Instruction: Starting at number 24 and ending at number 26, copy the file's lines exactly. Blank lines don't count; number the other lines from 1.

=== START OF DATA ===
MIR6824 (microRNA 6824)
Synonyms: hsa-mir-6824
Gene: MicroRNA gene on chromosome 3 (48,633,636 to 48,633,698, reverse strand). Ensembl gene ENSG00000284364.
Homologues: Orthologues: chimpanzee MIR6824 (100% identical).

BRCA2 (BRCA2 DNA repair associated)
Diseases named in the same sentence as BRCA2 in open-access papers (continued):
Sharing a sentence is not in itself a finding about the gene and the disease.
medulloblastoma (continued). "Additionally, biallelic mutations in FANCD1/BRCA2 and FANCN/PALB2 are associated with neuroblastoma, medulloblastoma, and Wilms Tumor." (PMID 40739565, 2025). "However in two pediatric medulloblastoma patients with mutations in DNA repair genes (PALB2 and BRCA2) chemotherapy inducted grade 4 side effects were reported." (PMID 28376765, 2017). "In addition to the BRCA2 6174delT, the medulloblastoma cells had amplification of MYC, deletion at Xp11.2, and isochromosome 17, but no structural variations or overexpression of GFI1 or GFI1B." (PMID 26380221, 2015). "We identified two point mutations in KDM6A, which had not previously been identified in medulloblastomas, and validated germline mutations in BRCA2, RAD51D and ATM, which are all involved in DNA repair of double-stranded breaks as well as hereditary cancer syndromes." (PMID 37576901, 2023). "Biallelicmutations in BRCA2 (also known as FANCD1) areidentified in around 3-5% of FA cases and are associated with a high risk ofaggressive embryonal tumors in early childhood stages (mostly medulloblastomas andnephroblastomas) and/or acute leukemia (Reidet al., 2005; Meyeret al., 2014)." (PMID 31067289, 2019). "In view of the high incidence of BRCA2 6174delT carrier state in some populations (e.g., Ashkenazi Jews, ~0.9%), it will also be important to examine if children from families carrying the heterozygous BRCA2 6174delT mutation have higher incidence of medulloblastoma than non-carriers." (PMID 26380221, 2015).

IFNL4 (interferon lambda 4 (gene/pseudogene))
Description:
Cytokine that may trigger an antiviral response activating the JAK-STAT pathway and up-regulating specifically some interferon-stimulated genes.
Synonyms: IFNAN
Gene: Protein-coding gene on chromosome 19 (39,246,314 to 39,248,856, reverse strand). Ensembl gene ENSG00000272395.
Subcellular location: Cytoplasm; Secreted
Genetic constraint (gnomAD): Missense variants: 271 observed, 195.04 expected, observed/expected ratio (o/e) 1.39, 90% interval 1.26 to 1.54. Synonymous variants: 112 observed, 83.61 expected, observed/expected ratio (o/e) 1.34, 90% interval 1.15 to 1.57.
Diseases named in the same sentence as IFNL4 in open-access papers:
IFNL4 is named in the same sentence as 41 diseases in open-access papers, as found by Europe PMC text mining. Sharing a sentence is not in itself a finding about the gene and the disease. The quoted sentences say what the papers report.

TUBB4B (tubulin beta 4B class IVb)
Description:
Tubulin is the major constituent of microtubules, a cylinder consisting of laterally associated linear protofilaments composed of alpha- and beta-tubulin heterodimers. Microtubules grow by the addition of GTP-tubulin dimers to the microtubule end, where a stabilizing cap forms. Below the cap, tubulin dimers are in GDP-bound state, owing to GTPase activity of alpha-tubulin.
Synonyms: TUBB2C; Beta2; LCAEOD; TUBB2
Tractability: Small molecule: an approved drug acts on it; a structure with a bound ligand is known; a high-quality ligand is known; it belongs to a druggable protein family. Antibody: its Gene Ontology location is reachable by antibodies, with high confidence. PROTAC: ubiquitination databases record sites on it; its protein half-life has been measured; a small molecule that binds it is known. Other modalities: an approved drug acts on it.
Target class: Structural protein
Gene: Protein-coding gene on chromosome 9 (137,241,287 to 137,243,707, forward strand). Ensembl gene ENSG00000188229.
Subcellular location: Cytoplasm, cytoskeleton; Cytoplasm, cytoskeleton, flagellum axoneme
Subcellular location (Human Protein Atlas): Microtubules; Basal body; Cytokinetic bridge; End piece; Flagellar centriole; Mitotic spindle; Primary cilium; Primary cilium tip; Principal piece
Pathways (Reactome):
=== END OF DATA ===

Gene: Protein-coding gene on chromosome 9 (137,241,287 to 137,243,707, forward strand). Ensembl gene ENSG00000188229.
Subcellular location: Cytoplasm, cytoskeleton; Cytoplasm, cytoskeleton, flagellum axoneme
Subcellular location (Human Protein Atlas): Microtubules; Basal body; Cytokinetic bridge; End piece; Flagellar centriole; Mitotic spindle; Primary cilium; Primary cilium tip; Principal piece